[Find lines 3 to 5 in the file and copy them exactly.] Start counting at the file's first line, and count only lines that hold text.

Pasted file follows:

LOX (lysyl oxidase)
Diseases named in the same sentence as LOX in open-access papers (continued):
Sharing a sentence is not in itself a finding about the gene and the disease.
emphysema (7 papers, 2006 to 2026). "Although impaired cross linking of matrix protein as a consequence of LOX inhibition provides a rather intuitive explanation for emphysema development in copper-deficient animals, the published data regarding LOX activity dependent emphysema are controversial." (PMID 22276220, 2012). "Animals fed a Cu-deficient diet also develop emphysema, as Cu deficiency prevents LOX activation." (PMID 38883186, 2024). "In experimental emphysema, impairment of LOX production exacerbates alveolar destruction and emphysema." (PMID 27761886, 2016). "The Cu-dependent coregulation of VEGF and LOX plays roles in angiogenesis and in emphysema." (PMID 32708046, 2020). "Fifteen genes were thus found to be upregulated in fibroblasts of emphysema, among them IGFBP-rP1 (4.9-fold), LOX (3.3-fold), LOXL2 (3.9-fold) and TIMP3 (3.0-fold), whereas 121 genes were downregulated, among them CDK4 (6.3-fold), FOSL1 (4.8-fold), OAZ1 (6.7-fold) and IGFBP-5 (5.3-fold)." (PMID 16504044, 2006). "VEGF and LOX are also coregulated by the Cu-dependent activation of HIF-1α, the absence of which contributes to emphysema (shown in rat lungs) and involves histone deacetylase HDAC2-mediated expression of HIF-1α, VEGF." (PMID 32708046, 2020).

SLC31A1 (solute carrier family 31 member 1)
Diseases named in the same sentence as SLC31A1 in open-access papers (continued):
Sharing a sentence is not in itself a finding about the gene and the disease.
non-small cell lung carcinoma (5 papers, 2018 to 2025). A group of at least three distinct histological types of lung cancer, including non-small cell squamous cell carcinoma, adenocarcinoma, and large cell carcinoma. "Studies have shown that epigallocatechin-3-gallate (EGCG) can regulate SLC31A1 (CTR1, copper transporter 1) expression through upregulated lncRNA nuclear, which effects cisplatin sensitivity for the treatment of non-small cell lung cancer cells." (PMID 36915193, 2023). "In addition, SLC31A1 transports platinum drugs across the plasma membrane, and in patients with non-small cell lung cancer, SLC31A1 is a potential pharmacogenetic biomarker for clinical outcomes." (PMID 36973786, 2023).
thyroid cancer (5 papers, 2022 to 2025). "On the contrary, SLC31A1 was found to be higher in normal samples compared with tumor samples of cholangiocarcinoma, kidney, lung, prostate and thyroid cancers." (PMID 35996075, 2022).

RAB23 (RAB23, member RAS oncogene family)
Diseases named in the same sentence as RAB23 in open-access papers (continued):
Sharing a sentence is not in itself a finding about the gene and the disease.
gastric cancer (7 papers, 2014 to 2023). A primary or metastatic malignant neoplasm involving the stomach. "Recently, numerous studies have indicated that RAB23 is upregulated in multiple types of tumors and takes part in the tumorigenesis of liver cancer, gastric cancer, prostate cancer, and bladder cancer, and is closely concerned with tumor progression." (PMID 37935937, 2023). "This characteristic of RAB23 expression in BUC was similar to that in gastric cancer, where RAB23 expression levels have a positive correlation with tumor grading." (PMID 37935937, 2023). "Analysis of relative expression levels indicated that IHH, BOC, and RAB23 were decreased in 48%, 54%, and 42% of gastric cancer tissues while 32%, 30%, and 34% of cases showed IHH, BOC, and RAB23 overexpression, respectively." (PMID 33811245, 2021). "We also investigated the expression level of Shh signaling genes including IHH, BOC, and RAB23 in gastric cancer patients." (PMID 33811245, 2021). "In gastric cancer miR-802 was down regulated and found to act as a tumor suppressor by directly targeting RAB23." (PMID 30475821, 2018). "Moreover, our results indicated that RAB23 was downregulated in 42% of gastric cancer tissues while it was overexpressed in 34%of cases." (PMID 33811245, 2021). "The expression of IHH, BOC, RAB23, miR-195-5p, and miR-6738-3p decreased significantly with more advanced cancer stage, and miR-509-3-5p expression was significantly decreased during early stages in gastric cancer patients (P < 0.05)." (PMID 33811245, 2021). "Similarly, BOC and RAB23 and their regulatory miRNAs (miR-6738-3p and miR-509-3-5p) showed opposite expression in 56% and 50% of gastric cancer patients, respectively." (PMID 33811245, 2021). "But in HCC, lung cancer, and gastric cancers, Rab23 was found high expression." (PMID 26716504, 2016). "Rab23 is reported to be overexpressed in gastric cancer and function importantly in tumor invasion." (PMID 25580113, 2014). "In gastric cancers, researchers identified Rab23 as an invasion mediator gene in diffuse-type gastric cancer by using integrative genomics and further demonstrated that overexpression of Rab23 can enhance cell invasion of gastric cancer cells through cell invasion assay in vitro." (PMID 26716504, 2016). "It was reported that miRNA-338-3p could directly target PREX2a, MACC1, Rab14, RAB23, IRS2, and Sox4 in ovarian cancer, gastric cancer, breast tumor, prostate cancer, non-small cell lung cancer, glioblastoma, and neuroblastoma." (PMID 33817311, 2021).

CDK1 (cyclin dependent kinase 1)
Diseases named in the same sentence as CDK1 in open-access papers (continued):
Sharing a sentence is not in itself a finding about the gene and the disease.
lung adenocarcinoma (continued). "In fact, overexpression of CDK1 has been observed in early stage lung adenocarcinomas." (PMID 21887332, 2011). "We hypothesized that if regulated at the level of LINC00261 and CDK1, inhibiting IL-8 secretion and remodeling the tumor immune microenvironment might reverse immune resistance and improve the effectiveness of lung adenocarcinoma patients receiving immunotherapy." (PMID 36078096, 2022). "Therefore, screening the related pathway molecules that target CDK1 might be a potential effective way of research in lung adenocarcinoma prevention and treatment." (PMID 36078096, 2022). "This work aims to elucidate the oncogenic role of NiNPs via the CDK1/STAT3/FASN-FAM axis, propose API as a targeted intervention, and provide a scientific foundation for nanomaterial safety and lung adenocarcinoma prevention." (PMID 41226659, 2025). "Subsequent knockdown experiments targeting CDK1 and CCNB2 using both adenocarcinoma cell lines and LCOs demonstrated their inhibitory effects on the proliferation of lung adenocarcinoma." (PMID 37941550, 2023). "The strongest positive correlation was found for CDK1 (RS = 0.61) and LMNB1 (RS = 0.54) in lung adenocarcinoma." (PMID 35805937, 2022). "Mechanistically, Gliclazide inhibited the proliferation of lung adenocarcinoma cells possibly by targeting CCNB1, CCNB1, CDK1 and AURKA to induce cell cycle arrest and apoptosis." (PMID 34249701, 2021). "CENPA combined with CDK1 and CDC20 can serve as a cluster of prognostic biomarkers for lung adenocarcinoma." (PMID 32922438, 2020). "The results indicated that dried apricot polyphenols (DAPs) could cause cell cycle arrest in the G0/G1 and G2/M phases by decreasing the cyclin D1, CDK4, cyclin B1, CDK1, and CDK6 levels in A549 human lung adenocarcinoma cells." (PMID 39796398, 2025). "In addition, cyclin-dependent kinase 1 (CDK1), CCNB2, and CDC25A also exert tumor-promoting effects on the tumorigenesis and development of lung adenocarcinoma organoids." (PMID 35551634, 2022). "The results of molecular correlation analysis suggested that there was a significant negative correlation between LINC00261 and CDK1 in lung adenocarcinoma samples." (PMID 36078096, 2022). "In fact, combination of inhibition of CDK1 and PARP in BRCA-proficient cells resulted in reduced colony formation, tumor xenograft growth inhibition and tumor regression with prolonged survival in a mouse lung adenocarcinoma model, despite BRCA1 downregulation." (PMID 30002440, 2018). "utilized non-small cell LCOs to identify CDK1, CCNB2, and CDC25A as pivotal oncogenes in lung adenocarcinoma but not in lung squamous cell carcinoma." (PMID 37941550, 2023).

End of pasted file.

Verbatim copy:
Sharing a sentence is not in itself a finding about the gene and the disease.
emphysema (7 papers, 2006 to 2026). "Although impaired cross linking of matrix protein as a consequence of LOX inhibition provides a rather intuitive explanation for emphysema development in copper-deficient animals, the published data regarding LOX activity dependent emphysema are controversial." (PMID 22276220, 2012). "Animals fed a Cu-deficient diet also develop emphysema, as Cu deficiency prevents LOX activation." (PMID 38883186, 2024). "In experimental emphysema, impairment of LOX production exacerbates alveolar destruction and emphysema." (PMID 27761886, 2016). "The Cu-dependent coregulation of VEGF and LOX plays roles in angiogenesis and in emphysema." (PMID 32708046, 2020). "Fifteen genes were thus found to be upregulated in fibroblasts of emphysema, among them IGFBP-rP1 (4.9-fold), LOX (3.3-fold), LOXL2 (3.9-fold) and TIMP3 (3.0-fold), whereas 121 genes were downregulated, among them CDK4 (6.3-fold), FOSL1 (4.8-fold), OAZ1 (6.7-fold) and IGFBP-5 (5.3-fold)." (PMID 16504044, 2006). "VEGF and LOX are also coregulated by the Cu-dependent activation of HIF-1α, the absence of which contributes to emphysema (shown in rat lungs) and involves histone deacetylase HDAC2-mediated expression of HIF-1α, VEGF." (PMID 32708046, 2020).

SLC31A1 (solute carrier family 31 member 1)